DB Suppressor Performance The DB380 benefited the most from the addition of the suppressor. The moderate recoil was measurably reduced to a modest push to the palm. The difference in the noise level between the suppressed and unsuppressed shots, with proper hearing protection in place, was obvious. When the range master notified me that I had the entire range to myself for a few minutes, I fired a few suppressed rounds with my hearing protection removed. The report of the suppressed .380 pistol was effectively reduced from an ear slapping crack, which I would not willingly expose my ears to, to a solid thump similar to the sound of a heavy book dropped onto a hard surface. Although the report was not reduced to the inaccurately portrayed "phut phut" sound you hear in movies, it was much more comfortable to work with.
The DB9, one of the most compact 9 mm pistols currently available, proved to be more energetic to work with. Loaded with standard pressure rounds, the unsuppressed DB9 produces nearly double the felt recoil of the unsuppressed DB380. However, the installation of the suppressor did effectively reduce felt recoil and drop the report of the pistol to a tolerable thump.
Although the range testing focused on the sound reduction, operability, and reliability of the Diamondback suppressor systems, it never hurts to take some time to verify accuracy. Formal accuracy testing was conducted using five-shot groups fired from a bench rest into targets set at 7 yards. The ammunition fired was relatively limited, since only certain FMJ and TMJ loads could be used.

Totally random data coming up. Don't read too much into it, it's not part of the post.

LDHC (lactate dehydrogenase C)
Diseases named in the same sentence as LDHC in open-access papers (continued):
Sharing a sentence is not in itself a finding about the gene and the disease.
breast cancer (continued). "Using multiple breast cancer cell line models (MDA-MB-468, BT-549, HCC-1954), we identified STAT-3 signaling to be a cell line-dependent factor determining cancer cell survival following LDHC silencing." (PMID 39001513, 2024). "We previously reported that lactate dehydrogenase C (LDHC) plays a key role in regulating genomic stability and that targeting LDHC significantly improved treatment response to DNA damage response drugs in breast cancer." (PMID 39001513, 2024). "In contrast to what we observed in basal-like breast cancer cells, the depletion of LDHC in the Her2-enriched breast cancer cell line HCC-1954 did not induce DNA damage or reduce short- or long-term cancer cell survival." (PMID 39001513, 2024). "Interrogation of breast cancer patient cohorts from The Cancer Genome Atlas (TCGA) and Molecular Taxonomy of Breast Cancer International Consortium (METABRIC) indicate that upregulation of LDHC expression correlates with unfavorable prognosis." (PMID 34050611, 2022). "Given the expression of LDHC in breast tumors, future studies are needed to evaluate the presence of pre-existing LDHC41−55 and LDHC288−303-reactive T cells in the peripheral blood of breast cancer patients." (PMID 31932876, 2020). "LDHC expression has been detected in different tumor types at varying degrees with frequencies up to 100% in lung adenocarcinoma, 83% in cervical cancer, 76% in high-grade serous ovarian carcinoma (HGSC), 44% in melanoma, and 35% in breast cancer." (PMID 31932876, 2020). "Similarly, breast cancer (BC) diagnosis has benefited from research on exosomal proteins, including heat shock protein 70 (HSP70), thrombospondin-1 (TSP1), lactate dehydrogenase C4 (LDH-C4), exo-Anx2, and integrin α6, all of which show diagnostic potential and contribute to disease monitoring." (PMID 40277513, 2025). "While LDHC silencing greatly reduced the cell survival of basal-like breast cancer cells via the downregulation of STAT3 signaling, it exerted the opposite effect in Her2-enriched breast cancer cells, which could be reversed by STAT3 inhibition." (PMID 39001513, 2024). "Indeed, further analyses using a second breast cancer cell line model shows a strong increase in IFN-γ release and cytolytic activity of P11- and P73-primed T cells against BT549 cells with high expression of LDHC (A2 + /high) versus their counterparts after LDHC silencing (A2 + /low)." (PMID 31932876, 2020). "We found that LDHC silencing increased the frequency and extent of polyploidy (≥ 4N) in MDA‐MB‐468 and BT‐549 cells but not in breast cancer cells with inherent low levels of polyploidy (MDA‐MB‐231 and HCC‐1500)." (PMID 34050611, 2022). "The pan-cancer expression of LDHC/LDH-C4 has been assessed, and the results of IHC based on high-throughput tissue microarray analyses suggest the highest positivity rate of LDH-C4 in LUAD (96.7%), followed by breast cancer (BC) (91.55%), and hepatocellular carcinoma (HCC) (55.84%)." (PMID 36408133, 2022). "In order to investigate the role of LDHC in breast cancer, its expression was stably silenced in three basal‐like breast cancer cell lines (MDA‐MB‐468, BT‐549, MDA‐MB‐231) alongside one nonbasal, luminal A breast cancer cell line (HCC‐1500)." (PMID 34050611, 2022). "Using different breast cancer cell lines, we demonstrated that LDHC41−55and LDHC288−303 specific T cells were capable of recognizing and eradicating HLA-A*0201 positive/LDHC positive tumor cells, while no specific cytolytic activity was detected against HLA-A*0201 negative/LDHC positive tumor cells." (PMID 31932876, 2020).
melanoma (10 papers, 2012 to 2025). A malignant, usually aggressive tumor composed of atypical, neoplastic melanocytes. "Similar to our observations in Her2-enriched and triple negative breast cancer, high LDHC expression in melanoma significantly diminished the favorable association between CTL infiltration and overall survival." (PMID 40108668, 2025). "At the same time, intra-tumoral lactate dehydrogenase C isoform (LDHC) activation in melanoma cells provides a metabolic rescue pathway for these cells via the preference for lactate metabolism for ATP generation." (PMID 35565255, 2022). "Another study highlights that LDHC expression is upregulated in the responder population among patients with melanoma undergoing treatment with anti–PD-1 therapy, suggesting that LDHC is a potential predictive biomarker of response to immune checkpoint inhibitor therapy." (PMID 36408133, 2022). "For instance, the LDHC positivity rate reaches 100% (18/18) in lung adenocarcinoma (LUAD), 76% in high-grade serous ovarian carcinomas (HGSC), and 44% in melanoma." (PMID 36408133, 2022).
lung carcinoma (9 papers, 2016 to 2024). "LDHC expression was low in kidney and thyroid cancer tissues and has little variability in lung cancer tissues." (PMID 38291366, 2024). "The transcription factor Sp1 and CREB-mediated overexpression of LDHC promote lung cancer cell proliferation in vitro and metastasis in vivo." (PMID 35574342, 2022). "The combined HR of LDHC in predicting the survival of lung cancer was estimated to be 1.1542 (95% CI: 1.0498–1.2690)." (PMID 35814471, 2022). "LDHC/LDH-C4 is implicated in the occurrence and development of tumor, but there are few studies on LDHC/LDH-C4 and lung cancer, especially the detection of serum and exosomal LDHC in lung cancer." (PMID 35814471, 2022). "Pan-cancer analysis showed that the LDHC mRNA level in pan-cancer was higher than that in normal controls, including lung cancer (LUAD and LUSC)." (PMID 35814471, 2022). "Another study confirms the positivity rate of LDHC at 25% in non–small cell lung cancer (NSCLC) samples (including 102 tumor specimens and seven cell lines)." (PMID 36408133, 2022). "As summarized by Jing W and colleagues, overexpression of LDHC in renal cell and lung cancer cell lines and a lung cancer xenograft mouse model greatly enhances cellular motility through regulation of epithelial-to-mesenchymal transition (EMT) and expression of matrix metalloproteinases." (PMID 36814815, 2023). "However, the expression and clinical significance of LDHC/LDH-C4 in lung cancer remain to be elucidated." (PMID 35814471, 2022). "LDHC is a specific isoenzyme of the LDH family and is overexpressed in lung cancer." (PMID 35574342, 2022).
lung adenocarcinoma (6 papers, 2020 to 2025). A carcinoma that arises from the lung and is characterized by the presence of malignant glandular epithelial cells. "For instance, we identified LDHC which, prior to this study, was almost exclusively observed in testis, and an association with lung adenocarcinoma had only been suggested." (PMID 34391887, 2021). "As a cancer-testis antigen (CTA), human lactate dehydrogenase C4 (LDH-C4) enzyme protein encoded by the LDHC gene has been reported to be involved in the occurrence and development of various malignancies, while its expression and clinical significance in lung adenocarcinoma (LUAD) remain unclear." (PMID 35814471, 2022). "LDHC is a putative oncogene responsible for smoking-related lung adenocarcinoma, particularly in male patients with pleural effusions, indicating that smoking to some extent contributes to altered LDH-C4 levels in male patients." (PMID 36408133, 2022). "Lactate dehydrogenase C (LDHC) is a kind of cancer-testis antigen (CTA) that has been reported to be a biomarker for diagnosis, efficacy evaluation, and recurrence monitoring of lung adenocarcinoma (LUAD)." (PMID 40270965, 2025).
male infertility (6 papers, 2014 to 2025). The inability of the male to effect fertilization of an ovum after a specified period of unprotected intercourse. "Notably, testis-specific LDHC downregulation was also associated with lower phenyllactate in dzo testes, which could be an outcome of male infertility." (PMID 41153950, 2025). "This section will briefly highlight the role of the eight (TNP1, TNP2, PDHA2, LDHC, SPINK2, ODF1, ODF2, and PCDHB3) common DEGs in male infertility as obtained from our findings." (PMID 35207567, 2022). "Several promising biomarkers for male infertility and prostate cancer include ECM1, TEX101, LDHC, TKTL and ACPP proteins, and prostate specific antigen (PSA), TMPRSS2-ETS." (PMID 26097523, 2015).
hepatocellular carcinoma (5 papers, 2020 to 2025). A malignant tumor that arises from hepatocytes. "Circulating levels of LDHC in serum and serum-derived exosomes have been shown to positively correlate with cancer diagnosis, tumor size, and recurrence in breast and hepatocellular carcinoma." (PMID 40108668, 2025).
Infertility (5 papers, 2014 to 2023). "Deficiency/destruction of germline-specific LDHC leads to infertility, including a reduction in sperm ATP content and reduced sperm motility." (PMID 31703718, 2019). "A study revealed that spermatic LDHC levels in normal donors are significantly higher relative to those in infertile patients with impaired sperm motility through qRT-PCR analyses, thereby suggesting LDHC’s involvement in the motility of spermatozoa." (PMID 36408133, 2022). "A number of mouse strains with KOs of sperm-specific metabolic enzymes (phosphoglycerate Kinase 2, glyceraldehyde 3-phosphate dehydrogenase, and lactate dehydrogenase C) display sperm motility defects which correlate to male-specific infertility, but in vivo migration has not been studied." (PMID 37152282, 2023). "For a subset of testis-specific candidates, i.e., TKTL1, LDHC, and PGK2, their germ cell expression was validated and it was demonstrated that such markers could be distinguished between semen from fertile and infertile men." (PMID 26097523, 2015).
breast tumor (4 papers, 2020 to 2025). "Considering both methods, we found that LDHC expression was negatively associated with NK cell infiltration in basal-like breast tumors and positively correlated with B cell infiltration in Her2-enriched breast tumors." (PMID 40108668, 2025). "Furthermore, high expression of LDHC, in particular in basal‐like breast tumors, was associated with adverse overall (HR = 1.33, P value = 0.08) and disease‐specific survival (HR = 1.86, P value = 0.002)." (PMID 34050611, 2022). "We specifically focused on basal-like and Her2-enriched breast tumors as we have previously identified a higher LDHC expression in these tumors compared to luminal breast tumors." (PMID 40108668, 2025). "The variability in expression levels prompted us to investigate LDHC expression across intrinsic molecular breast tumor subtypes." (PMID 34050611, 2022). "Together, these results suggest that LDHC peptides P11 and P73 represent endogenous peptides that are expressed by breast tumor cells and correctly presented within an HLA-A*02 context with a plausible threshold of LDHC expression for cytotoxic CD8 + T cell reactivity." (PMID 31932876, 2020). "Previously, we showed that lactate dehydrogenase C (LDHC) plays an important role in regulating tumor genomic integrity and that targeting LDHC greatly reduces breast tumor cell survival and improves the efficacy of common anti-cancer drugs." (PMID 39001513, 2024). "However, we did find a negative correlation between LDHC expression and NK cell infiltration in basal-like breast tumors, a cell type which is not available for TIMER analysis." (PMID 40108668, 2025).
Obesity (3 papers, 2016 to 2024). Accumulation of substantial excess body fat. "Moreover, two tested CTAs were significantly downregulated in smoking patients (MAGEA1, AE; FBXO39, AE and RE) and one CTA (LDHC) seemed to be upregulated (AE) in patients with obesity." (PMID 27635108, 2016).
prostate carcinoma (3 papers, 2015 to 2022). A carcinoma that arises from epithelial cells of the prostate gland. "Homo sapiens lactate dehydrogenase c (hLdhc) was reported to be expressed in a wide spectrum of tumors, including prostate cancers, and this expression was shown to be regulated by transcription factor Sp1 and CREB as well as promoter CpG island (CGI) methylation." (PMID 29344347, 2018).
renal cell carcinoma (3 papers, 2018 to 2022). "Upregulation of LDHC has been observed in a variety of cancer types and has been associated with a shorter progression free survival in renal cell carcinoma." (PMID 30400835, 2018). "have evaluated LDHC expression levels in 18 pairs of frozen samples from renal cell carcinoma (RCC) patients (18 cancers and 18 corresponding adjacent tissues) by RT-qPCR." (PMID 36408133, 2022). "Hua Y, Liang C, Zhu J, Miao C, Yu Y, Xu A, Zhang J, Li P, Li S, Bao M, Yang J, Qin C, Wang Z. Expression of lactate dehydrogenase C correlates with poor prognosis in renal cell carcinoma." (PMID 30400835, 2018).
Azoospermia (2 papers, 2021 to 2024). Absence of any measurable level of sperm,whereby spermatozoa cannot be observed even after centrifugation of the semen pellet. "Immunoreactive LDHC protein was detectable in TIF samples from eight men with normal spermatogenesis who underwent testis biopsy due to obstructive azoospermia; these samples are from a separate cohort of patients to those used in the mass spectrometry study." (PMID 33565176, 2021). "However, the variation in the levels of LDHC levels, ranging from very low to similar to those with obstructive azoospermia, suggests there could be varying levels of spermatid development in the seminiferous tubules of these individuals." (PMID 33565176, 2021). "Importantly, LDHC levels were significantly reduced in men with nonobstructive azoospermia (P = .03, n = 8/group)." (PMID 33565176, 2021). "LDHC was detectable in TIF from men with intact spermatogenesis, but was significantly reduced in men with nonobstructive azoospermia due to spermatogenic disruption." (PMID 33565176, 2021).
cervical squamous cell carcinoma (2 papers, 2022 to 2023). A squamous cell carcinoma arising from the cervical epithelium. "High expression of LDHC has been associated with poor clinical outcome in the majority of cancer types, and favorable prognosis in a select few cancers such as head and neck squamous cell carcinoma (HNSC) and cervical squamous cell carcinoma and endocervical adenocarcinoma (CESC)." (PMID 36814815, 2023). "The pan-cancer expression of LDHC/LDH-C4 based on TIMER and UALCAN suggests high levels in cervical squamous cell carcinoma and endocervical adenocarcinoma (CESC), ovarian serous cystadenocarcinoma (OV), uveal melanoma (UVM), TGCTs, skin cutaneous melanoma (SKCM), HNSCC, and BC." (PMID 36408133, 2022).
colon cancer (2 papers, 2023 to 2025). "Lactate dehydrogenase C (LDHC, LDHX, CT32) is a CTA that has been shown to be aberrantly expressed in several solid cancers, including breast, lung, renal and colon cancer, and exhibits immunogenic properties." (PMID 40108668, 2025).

The DB380 produced several 1.25-inch groups with both of the loads tested. The HPR 100-grain .380 ACP Hyperclean total metal jacket loads produced an average of 1.45 inches, followed by Winchester's USA Brand 95-grain .380 ACP full metal jacket loads with an average of 1.55 inches. The DB9, using Winchester USA brand 115-grain 9 mm FMJ USA Brand rounds produced a best single group of 1.75 inches, with a group average of 2.05 inches.
Final Thoughts The new Diamondback suppressors for the DB380 and DB9 take these slick, reliable little pistols to a whole new level of shooting fun. Along with the super-cool 007 factor these new suppressors provide, the reduced recoil and noise levels make the pistols even more enjoyable to work with. Best of all, the price is right. You can buy a new Diamondback pistol along with the suppressor threaded barrel set for about the same price that a full-sized suppressor would cost on its own. I was once warned by a seasoned shooting buddy that I should just stay away from shooting sound-suppressed firearms. His reasoning was simple: Suppressors are addictive. He was spot-on in his assessment.